The United States has come a long way since “Guess Who’s Coming to Dinner,” Sidney Poitier’s 1967 socially groundbreaking film about interracial relationships.
Data from the US Census Bureau suggests that interracial or interethnic opposite-sex marriages are on the rise, increasing 28% over the last decade.
And as nature would predict, the number of interracial children has also increased. According to the Census, children born to black and white couples and to Asian and white couples almost doubled.
More interracial couples remain unmarried than those who tie the knot, with 18% of opposite-sex couples of a different race cohabitating, and 22% of same-sex unmarried couples, compared to only 10% of same-sex interracial married couples.
There was a 41% increase in unmarried partner households between 2000 and 2010. Opposite-sex unmarried partner households grew from 4.9 million in 2000 to 6.8 million in 2010. Same-sex unmarried partner households grew from 358,000 to 646,000 from 2000 to 2010, or from 0.3 percent of all households to 0.6 percent of all households.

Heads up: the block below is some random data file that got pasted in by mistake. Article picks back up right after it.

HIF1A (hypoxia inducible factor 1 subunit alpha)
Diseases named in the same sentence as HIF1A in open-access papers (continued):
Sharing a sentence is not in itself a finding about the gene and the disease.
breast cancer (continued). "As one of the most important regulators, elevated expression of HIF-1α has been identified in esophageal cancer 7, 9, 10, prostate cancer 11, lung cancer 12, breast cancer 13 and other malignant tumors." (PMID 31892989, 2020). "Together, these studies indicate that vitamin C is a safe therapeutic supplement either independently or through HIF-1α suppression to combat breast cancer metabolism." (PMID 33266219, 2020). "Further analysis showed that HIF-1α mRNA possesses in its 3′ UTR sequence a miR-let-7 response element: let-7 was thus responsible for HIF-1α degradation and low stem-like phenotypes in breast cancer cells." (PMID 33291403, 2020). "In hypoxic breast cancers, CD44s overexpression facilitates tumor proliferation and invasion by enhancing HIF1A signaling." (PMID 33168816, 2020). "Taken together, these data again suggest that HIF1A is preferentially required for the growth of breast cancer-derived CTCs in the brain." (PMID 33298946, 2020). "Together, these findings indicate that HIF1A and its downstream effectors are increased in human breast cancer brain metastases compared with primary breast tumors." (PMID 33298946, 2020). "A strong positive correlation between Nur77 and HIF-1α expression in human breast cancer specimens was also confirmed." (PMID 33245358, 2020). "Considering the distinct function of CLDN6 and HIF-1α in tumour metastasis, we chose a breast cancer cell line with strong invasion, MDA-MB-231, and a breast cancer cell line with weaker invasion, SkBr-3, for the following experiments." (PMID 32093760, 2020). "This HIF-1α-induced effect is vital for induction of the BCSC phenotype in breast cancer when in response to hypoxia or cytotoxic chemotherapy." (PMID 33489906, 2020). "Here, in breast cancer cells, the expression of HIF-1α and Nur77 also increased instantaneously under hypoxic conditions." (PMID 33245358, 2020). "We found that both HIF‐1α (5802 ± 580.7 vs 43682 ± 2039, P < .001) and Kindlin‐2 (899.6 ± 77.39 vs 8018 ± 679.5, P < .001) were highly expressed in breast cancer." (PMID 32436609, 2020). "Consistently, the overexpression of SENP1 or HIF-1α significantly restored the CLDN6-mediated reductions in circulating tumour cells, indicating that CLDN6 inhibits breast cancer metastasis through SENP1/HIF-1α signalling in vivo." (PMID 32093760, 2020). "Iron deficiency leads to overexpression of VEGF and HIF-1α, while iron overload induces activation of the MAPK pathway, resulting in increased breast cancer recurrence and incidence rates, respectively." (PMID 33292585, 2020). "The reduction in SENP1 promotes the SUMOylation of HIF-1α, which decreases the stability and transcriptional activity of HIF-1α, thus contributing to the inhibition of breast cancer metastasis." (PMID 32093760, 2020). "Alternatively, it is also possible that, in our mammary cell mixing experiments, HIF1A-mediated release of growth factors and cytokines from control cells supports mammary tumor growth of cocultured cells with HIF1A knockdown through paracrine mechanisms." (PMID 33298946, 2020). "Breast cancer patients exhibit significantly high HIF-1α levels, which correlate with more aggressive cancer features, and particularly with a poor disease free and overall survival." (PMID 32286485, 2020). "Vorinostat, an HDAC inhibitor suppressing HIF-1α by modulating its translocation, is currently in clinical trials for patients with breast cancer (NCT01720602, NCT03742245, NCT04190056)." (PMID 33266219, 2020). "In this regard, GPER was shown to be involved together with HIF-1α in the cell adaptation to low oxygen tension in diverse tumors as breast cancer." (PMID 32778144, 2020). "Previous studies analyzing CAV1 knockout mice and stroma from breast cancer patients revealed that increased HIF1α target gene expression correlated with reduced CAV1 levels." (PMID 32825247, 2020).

The geographic distribution of interracial and interethnic relationships varied regionally, but was predominantly concentrated in western and southwestern states.
Other Census highlights include:
- Multigenerational households — households containing three or more parent-child generations — increased from 3.9 million in 2000 to 5.1 million in 2010. Hawaii had the highest percentage of multigenerational households in the nation at 9%.
- There were fewer households with people under the age of 18 living in them than in 2000. These households dropped from 36% in 2000 to 33% in 2010.
- The percentage of households with people 65 and older increased across the decade. In 2000, 23% of households included someone 65 and over, compared with 25% in 2010.